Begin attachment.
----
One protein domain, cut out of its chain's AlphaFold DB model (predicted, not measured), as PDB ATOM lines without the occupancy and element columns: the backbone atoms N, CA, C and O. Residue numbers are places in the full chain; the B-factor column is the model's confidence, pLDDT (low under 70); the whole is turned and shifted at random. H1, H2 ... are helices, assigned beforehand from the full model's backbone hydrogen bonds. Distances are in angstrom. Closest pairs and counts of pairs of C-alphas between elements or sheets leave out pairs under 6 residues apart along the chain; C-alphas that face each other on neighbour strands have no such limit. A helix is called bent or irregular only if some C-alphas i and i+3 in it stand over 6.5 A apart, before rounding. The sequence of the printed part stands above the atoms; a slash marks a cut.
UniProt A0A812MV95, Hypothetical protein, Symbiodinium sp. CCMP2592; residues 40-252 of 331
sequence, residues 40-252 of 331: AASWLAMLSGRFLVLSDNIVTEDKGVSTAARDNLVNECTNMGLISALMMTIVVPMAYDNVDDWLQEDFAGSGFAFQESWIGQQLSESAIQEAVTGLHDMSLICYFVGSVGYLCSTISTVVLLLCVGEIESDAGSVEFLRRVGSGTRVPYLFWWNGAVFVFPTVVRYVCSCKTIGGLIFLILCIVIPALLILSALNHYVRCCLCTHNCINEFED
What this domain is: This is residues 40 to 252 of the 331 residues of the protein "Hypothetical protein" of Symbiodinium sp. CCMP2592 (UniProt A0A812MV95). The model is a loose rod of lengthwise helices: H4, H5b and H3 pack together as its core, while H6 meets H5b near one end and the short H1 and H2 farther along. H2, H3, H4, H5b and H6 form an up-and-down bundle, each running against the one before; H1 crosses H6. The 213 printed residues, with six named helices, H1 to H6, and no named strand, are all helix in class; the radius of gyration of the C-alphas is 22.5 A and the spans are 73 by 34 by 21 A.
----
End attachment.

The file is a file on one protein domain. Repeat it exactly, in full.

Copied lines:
One protein domain, cut out of its chain's AlphaFold DB model (predicted, not measured), as PDB ATOM lines without the occupancy and element columns: the backbone atoms N, CA, C and O. Residue numbers are places in the full chain; the B-factor column is the model's confidence, pLDDT (low under 70); the whole is turned and shifted at random. H1, H2 ... are helices, assigned beforehand from the full model's backbone hydrogen bonds. Distances are in angstrom. Closest pairs and counts of pairs of C-alphas between elements or sheets leave out pairs under 6 residues apart along the chain; C-alphas that face each other on neighbour strands have no such limit. A helix is called bent or irregular only if some C-alphas i and i+3 in it stand over 6.5 A apart, before rounding. The sequence of the printed part stands above the atoms; a slash marks a cut.
UniProt A0A812MV95, Hypothetical protein, Symbiodinium sp. CCMP2592; residues 40-252 of 331
sequence, residues 40-252 of 331: AASWLAMLSGRFLVLSDNIVTEDKGVSTAARDNLVNECTNMGLISALMMTIVVPMAYDNVDDWLQEDFAGSGFAFQESWIGQQLSESAIQEAVTGLHDMSLICYFVGSVGYLCSTISTVVLLLCVGEIESDAGSVEFLRRVGSGTRVPYLFWWNGAVFVFPTVVRYVCSCKTIGGLIFLILCIVIPALLILSALNHYVRCCLCTHNCINEFED
What this domain is: This is residues 40 to 252 of the 331 residues of the protein "Hypothetical protein" of Symbiodinium sp. CCMP2592 (UniProt A0A812MV95). The model is a loose rod of lengthwise helices: H4, H5b and H3 pack together as its core, while H6 meets H5b near one end and the short H1 and H2 farther along. H2, H3, H4, H5b and H6 form an up-and-down bundle, each running against the one before; H1 crosses H6. The 213 printed residues, with six named helices, H1 to H6, and no named strand, are all helix in class; the radius of gyration of the C-alphas is 22.5 A and the spans are 73 by 34 by 21 A.